Patton, an attorney specializing in labor and employment law, says he is focused on workers’ rights, education, and health equity, among other issues. He is calling for immediate action to address the crisis at Mass. and Cass, and is pushing to build infrastructure needed to support affordable housing. 

Richards, a Boston Public Schools teacher and pastor, says he has seen how a lack of funding negatively impacts students and has experience organizing with fellow educators. Serving as President of Fields Corner Main Street, Richards planned events focused on helping local businesses bounce back from the pandemic. 

Walsh, a Dorchester native, previously worked as Chief of Staff for former City Councilor John Connolly. She has received his endorsement, and says she knows how to successfully advocate for constituents within City Hall. She lists government transparency, education, public safety, and transit improvements among her priorities. 

Wornum, who has lived in Dorchester for more than 30 years, says she nearly became homeless and was spurred to dive deeper into community activism. She founded Women On the Rise New England Inc., a nonprofit that helps women who have experienced domestic violence. Wornum recently told The Dorchester Reporter that she wants to convert abandoned buildings into homeless shelters, improve services for those living on the streets, and ensure equitable education. 

District 5

Ricardo Arroyo is running as the incumbent, against Enrique José Pepén, José Ruiz, and Jean-Claude Sanon. Arroyo has served two terms on City Council, working to advance a number of progressive causes. But has also been caught up in controversy.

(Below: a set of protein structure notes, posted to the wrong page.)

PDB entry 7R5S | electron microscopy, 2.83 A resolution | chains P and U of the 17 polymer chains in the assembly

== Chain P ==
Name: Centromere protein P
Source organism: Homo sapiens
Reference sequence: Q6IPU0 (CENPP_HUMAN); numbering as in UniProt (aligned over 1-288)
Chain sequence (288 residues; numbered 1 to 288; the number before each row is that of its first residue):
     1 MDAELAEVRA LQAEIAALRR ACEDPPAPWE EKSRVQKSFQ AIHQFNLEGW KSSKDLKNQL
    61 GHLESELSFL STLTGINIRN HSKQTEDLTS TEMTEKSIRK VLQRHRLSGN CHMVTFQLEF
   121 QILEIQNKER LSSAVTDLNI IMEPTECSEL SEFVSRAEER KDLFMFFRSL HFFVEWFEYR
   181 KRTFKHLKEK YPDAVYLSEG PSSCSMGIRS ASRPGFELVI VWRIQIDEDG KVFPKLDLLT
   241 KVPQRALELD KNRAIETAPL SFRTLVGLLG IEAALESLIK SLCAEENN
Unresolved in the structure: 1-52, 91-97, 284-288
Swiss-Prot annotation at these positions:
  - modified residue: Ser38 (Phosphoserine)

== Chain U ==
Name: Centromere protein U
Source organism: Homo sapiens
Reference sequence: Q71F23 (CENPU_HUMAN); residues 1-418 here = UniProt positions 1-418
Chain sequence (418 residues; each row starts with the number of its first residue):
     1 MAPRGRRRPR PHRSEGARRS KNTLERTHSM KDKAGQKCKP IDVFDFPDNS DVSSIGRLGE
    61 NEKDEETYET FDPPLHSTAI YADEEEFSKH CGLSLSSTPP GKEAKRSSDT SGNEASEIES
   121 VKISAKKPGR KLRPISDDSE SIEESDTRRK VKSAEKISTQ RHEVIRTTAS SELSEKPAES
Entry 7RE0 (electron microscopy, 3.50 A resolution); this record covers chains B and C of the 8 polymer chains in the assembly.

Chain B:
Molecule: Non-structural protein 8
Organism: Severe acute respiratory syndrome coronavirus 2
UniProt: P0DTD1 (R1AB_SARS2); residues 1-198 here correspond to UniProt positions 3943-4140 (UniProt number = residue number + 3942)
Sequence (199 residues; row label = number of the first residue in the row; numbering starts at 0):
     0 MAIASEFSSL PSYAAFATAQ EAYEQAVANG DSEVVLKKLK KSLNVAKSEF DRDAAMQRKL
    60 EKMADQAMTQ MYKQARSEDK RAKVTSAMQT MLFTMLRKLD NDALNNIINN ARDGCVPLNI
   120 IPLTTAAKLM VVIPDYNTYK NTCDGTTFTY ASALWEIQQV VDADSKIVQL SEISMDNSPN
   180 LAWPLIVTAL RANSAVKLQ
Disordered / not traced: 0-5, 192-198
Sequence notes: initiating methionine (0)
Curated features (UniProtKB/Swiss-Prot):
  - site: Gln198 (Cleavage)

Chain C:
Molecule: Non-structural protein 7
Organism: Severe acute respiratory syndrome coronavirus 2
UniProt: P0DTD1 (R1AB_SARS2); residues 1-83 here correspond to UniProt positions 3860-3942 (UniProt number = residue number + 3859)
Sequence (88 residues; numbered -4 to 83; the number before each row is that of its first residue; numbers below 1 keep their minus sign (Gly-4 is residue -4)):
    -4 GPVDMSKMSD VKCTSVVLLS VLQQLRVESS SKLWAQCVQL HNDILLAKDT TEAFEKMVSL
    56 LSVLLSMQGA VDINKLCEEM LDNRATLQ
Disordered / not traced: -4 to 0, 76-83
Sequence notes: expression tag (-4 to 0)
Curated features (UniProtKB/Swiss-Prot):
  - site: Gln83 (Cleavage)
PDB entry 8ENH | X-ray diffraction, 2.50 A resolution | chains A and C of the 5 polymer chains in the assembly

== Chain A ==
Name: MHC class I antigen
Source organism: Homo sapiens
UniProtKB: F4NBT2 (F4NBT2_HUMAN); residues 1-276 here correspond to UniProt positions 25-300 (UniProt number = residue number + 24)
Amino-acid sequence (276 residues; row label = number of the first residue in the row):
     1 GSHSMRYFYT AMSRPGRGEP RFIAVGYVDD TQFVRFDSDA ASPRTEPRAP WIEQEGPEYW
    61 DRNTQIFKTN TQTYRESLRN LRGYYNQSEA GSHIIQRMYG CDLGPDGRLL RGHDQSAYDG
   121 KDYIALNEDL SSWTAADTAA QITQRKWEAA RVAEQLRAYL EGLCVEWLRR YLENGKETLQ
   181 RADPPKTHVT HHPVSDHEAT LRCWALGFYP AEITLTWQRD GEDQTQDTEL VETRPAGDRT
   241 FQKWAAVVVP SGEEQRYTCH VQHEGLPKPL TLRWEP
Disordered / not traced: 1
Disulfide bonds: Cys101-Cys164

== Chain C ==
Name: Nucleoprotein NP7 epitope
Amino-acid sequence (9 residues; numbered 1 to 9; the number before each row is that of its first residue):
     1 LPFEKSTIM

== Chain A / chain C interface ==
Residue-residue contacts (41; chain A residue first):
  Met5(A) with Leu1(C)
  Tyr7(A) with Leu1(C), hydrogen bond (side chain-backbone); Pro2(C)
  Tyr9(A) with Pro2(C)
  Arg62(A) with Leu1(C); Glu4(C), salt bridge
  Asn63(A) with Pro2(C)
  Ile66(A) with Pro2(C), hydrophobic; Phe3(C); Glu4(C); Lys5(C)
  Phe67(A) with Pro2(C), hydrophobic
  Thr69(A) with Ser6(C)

Last year, while running to become the Suffolk County district attorney, years-old sexual assault allegations were made public that Arroyo forcefully denies. 

Former U.S. Attorney Rachael Rollins stepped down after federal watchdogs accused her of abusing her power to influence the race between Arroyo and Suffolk District Attorney Kevin Hayden. Messages exchanged between Arroyo and Rollins during that race became public, showing that he asked Rollins if she was going to announce an investigation into Hayden. Arroyo was not implicated in any crimes. 

In June, Arroyo admitted to an ethics violation that stemmed from his appearing as an attorney on behalf of his brother. Arroyo’s brother was facing sexual harassment allegations, and Arroyo should have ceased representing him after becoming a City Councilor, the State Ethics Commission said. 

Pepén most recently worked as Executive Director of the city’s Office of Neighborhood Services under Mayor Michelle Wu, who endorsed him last month. Pepén says he will focus on major housing investments, anti-racist educational practices, and an intersectional approach to public safety. 

Ruiz, a Puerto Rico native who moved to Boston at a young age, served as a Boston Police officer for 29 years. Ruiz referred to Former Mayor Walsh as an “adviser” to The Boston Globe recently. He says he wants to support new and existing homeowners, improve city services, and build trust between police and the community.